Saint Thomas More High School’s exciting new Project Lead the Way® Biomedical Sciences program will grow next school year with the addition of the second course, Human Body Systems ™.
The first course Principles of Biomedical Science™ debuted this past fall, with the goal of helping prepare interested students for careers as physicians, nurses, veterinarians, research scientists, paramedics, surgeons, and biomedical engineers. Project Lead the Way® projects over 3.6 million new jobs will be created in the Health Care field by 2014. Currently, over 10 percent of national employment is health care.
“The Biomedical class is my favorite class. The biggest highlight of this class is that there are so many hands-on projects, that we barely take notes,” said Elizabeth Lezama, who will be a junior at STM in fall. “Some of those projects involve gram staining, DNA profiling, EKG's, and measuring blood pressure.”
Both courses offer students a more “hands on” approach than traditional classes. These classes focus on projects instead of lectures and help students prepare for college classes.
“The Biomedical courses involve action and research,” STM’s Principal Dr. Mark Joerres said. “It’s creating solutions and proposing cures to medical issues.”
Students interested in math, science, and the human body will find the PLTW® Biomedical Sciences program a great introduction to the numerous medical fields. It will teach them how the skills they learn are used in the biomedical sciences.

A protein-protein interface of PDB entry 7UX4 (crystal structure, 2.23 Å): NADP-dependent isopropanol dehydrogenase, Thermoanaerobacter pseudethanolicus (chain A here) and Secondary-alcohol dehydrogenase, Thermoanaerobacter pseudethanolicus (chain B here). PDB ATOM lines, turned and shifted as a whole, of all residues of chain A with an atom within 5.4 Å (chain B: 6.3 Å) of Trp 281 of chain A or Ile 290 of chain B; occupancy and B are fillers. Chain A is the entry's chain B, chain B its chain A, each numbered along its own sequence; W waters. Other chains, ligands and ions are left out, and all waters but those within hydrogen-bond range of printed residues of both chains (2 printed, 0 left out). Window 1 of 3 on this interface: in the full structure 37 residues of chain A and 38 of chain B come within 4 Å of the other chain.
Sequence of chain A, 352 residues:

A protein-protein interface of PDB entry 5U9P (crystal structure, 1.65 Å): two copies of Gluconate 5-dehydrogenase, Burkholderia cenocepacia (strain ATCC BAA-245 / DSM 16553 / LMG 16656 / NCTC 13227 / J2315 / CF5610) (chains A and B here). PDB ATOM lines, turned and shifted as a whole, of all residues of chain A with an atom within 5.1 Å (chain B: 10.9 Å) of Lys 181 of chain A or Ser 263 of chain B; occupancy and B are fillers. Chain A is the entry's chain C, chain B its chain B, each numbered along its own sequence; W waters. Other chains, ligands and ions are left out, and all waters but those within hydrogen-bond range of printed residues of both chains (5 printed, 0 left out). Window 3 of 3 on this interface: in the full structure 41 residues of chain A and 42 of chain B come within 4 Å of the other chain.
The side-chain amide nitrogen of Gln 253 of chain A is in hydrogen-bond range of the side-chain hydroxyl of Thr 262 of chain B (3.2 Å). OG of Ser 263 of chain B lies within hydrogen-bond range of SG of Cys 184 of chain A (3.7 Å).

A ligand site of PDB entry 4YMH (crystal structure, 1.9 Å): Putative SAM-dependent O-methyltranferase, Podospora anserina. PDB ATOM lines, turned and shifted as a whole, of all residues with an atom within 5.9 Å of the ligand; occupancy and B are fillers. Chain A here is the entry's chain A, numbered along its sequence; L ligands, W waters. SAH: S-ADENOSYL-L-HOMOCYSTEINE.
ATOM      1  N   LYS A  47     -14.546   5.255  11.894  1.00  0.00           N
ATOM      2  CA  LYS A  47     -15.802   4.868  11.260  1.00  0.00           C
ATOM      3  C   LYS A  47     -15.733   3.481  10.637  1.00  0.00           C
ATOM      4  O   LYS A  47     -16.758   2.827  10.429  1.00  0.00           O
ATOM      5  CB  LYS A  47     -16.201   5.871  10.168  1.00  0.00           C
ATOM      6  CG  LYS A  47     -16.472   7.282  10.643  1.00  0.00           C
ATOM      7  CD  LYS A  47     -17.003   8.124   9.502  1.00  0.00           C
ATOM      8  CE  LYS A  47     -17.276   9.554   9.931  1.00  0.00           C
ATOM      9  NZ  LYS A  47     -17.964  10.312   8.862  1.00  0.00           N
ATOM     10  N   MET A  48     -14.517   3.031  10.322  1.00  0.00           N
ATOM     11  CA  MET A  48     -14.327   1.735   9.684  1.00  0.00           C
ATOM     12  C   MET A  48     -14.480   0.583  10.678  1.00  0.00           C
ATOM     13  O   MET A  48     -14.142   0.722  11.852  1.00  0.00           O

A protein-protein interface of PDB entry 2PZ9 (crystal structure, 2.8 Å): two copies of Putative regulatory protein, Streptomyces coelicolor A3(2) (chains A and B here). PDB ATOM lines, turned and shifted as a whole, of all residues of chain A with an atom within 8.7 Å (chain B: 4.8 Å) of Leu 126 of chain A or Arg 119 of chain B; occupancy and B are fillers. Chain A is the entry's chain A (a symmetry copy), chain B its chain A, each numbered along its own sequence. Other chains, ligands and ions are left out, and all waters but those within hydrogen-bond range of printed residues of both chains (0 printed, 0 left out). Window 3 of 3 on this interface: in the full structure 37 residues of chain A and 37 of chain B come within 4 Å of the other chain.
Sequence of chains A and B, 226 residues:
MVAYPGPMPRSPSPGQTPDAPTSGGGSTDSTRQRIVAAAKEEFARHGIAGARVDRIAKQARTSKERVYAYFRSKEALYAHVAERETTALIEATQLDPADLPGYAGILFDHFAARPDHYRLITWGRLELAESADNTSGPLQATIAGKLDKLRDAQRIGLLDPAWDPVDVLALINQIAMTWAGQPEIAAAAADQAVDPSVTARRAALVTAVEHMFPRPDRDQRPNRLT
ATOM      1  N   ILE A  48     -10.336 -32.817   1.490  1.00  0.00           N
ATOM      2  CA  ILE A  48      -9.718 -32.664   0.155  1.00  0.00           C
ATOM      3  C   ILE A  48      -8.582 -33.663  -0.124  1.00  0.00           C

The new Biomedical Sciences courses and the school’s award-winning Engineering courses give students a unique opportunity to explore growing industries. Both programs are part of an organization called Project Lead the Way®, which seeks to prepare students for industries that the organization predicts will soon have shortage of professionals.
Project Lead the Way’s® Biomedical Sciences program is a four year series of courses, designed to bring students closer to the possibilities of a medical based career. The courses are integrated into the students’ core curriculum and designed to expand upon, not replace, college preparatory math and science courses. This dynamic program uses hands-on, real-world problems to engage and challenge students.
“A doctor recently told me that she was not able to do what we are doing now until her third year of medical school. That shows how advanced the students will be after taking this class,” Max Klug, who will be a senior in fall, said. “It has only been the first year of this program and I have already learned so much about the human body. This class is awesome!”
In the first class, Principals of Biomedical Sciences®, students learn about basics of medicine and are introduced to research processes. The students participate in hands-on projects to explore the human body systems, and some of its potential ailments. The main project lasts the entire length of the course. Students determine reasons for a fictional person’s death. The students learn about lifestyle choices and medical treatments that could have extended the person’s life.
The second class will debut in the fall of 2010, Human Body Systems™. In this class, students will look at the processes, structures, and interactions of the human body systems to learn how they work together. The students use more real-world cases and hands-on experiments to learn about these systems.
“This class has influenced the direction of my career. Now, I am thinking about a career in the medical field and I came into this class not knowing much about the field,” Lezama said. “I’m considering jobs as a biomedical engineer or a cardiologist.”
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